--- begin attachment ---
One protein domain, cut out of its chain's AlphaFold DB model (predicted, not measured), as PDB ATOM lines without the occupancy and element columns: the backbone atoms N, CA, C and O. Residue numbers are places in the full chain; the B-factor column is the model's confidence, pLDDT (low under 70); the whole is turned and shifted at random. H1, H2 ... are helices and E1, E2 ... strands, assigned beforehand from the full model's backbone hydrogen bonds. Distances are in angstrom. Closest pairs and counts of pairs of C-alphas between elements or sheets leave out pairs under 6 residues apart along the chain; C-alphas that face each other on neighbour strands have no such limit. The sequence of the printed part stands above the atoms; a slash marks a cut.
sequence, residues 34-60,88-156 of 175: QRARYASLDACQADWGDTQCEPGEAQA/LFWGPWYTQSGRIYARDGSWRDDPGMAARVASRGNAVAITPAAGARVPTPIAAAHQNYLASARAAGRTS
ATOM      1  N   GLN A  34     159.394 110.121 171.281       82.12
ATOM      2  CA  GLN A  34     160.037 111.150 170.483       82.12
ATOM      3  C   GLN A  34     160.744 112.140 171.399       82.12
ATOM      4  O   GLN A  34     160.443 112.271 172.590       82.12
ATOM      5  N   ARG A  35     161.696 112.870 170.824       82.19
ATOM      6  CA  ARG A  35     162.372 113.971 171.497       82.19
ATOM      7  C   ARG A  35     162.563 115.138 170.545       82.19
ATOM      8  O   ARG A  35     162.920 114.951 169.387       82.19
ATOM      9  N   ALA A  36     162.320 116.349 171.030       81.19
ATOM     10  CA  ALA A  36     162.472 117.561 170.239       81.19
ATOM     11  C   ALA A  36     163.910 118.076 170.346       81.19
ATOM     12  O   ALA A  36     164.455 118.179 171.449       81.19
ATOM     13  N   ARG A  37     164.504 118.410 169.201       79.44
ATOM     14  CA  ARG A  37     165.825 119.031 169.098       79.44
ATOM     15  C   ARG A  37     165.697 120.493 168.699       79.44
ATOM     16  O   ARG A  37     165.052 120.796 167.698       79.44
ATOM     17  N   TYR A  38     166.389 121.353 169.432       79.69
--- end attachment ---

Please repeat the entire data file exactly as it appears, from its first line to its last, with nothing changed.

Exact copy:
One protein domain, cut out of its chain's AlphaFold DB model (predicted, not measured), as PDB ATOM lines without the occupancy and element columns: the backbone atoms N, CA, C and O. Residue numbers are places in the full chain; the B-factor column is the model's confidence, pLDDT (low under 70); the whole is turned and shifted at random. H1, H2 ... are helices and E1, E2 ... strands, assigned beforehand from the full model's backbone hydrogen bonds. Distances are in angstrom. Closest pairs and counts of pairs of C-alphas between elements or sheets leave out pairs under 6 residues apart along the chain; C-alphas that face each other on neighbour strands have no such limit. The sequence of the printed part stands above the atoms; a slash marks a cut.
sequence, residues 34-60,88-156 of 175: QRARYASLDACQADWGDTQCEPGEAQA/LFWGPWYTQSGRIYARDGSWRDDPGMAARVASRGNAVAITPAAGARVPTPIAAAHQNYLASARAAGRTS
ATOM      1  N   GLN A  34     159.394 110.121 171.281       82.12
ATOM      2  CA  GLN A  34     160.037 111.150 170.483       82.12
ATOM      3  C   GLN A  34     160.744 112.140 171.399       82.12
ATOM      4  O   GLN A  34     160.443 112.271 172.590       82.12
ATOM      5  N   ARG A  35     161.696 112.870 170.824       82.19
ATOM      6  CA  ARG A  35     162.372 113.971 171.497       82.19
ATOM      7  C   ARG A  35     162.563 115.138 170.545       82.19
ATOM      8  O   ARG A  35     162.920 114.951 169.387       82.19
ATOM      9  N   ALA A  36     162.320 116.349 171.030       81.19
ATOM     10  CA  ALA A  36     162.472 117.561 170.239       81.19
ATOM     11  C   ALA A  36     163.910 118.076 170.346       81.19
ATOM     12  O   ALA A  36     164.455 118.179 171.449       81.19
ATOM     13  N   ARG A  37     164.504 118.410 169.201       79.44
ATOM     14  CA  ARG A  37     165.825 119.031 169.098       79.44
ATOM     15  C   ARG A  37     165.697 120.493 168.699       79.44
ATOM     16  O   ARG A  37     165.052 120.796 167.698       79.44
ATOM     17  N   TYR A  38     166.389 121.353 169.432       79.69